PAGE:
Such cases are difficult to prove as it needs evidence typically that the person making the will (testator) would be able to provide.
Coercion can be violence and deprivation of liberty or other behaviour that manipulates the testator to amend their will from what they would have done so if they were free and independent.
Undue influence is cited differently from coercion and is described as below in Nicholson v Knaggs by Vickery J as:
The key concept is that of ‘influence’. The influence moves from being benign and becomes undue at the point where it can no longer be said that in making the testamentary instrument the exercise represents the free, independence and voluntary will of the testator. It is the effect rather than the means which is the focus of the principle.
To support an undue influence claim there needs to be strong evidence such as a beneficiary being instrumental in preparing the will; whether there is physical and mental impairment with the testator; significant change from a prior will. You may also have to show that the new will doesn’t make testamentary sense.
These cases arise from situations of elder abuse and success in such claims can be difficult, but not impossible and out of court settlements do occur in such cases. Careful consideration of such cases is needed to be successful and assessment of the claim by an estate & probate lawyer that is experienced in litigation in will disputes.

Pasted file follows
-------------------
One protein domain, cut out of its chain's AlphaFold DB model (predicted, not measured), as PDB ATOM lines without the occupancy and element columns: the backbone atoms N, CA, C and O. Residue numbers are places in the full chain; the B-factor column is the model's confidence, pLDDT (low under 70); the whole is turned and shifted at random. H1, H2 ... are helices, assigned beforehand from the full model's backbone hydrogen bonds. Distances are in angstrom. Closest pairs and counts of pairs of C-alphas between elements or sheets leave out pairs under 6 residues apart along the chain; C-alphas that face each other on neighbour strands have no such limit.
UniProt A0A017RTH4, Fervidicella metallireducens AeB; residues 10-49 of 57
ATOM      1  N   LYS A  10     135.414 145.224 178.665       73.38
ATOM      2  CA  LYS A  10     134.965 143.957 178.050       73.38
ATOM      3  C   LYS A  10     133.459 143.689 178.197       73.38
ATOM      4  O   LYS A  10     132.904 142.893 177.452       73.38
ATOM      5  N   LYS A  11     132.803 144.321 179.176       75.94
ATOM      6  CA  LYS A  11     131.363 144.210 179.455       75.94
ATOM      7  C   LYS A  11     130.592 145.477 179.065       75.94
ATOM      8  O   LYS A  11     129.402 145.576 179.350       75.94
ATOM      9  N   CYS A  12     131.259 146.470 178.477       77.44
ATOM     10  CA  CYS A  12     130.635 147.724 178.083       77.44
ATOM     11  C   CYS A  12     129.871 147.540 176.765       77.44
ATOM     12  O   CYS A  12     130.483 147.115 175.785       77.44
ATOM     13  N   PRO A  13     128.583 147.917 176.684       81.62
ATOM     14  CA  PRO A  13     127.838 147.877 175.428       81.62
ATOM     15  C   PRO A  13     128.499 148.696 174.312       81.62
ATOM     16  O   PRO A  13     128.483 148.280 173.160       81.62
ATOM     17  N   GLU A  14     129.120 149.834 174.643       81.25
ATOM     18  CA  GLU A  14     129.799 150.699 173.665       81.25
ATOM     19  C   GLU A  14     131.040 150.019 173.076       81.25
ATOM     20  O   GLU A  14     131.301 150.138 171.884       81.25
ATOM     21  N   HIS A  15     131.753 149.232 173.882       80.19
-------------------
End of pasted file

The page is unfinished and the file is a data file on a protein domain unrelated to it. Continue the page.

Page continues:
Breach of Trust
Executors have responsibilities to act in the best interests of the beneficiaries of an estate. They have the responsibility to administer the estate and realise the assets in order for them to be distributed to the beneficiaries and make sure all the taxes, bills and costs are paid.
There are general guidelines as to how long it takes to finalise the estate and probate and if there are issues with how the process is going. Consulting and engaging a lawyer may help to move the process along.
An executor has control of the financial decisions in finalising the estate and there can be instances of assets not being dealt with correctly or a dispute as to how the assets are divided.
If you have an executor with a conflict of interest or they are not behaving in the best interests of the beneficiaries, they can be removed. The process for removal is an application to court to seek orders for an administrator to be appointed. Other court orders can be obtained dealing with the sale or distribution of assets and production of financial records etc to resolve the dispute between the beneficiaries and the executor.
There can be a resolution before going to court and obtaining orders. Seeking the correct legal advice is crucial to negotiating and procuring a successful outcome.
Superannuation & Insurance Claims
Where a person is not able to claim against the Will they may be able to make a claim against the deceased person’s superannuation fund or an insurance policy.
We can assist clients with assessing the different thresholds required to obtain different assets of the deceased estate.